Were Little Boat owners and civilian crew given monetary incentives or compensation beforehand and afterward. This is not to question their bravery and selflessness. It is to provide historical context for a discussion that I'm involved with on whether it is moral and effective to provide incentives to encourage owner/operators to put their lives at risk in a large scale crisis.
I don't think they were paid anything, at least officially.
On the 14th day of May, 1940, the BBC made the following announcement: "The Admiralty have made an Order requesting all owners of self-propelled pleasure craft between 30' and 100' in length to send all particulars to the Admiralty within 14 days from today if they have not already been offered or requisitioned".
Although this may have sounded something like a request, it was, in fact, an Order.
The Mrs. Miniver story of owners jumping into their Little Ships and rushing off to Dunkirk is a myth. Very few owners took their own vessels, apart from fishermen and one or two others. The whole Operation was very carefully co-ordinated and records exist of most of the Little Ships and other larger vessels that went to Dunkirk.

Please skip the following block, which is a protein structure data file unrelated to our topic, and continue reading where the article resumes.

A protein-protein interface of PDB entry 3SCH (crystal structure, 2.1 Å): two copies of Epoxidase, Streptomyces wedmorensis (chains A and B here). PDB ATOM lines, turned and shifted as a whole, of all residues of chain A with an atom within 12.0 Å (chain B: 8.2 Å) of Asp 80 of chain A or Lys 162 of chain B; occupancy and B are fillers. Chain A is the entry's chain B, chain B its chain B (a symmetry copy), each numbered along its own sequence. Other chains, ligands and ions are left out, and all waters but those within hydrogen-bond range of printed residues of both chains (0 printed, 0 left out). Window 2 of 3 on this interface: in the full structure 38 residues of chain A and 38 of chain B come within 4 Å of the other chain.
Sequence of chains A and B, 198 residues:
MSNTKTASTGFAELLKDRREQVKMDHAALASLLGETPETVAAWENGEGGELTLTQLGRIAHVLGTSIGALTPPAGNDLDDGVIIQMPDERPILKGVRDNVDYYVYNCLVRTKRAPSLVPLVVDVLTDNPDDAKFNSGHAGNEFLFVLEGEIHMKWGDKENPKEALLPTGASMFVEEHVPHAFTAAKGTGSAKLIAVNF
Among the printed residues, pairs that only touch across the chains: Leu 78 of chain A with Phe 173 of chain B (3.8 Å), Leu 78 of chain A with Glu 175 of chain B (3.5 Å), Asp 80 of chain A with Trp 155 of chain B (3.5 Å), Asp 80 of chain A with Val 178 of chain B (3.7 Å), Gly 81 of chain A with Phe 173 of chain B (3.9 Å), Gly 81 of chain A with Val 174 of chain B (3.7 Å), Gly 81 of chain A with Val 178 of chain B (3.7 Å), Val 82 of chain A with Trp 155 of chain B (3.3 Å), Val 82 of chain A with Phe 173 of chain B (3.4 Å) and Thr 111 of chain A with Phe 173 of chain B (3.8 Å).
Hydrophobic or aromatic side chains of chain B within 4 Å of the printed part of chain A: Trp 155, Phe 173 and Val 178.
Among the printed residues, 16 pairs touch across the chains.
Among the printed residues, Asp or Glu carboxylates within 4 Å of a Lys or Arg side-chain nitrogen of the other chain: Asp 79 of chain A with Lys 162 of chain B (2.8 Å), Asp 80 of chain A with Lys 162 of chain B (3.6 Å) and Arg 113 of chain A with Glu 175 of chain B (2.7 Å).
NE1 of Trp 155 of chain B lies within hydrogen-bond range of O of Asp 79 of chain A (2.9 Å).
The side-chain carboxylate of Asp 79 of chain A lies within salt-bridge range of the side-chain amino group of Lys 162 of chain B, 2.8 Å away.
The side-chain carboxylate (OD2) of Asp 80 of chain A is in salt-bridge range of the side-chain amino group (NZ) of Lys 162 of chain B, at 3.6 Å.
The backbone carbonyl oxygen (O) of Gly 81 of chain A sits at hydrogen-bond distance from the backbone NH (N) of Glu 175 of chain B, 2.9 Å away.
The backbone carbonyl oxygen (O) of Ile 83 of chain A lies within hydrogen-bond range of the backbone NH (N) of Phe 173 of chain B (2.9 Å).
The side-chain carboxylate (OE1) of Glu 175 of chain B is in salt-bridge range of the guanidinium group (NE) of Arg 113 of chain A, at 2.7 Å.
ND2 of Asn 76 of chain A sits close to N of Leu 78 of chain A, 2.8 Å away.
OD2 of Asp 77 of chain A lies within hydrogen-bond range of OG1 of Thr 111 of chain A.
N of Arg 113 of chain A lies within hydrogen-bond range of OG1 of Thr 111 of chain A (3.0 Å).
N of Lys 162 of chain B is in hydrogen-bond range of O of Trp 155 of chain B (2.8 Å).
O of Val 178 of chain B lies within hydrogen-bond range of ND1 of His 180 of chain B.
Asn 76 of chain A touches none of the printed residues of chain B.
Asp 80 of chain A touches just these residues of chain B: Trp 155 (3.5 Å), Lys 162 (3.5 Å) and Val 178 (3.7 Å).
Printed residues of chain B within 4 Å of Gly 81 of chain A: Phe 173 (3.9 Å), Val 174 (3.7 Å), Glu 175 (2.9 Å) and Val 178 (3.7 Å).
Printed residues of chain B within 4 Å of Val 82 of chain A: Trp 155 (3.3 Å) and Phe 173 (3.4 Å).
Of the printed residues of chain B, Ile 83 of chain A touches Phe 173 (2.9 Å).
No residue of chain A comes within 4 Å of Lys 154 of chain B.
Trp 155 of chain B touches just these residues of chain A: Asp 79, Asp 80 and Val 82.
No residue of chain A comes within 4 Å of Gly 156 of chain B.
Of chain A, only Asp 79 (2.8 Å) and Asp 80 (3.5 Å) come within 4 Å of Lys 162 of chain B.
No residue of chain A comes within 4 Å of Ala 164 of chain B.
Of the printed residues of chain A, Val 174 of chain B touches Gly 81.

One of the owners that sailed to Dunkirk was Charles Lightoller, who had been second officer on board the RMS Titanic.
When the Admiralty tried to requisition his yacht, the Sundowner, Lightoller insisted that
if anyone was going to take her to Dunkirk, it would be him and his eldest son, Roger.
They rescued 130 soldiers.
For that contribution, he received a mention in despatches in 1944.
No, I don't think the "Little boat" owners were paid anything. The admiralty ordered all craft between 30 and 100 feet long to used during the evacuation.
Most of the boat owners used their boat during the evacuation just to lend a helping hand.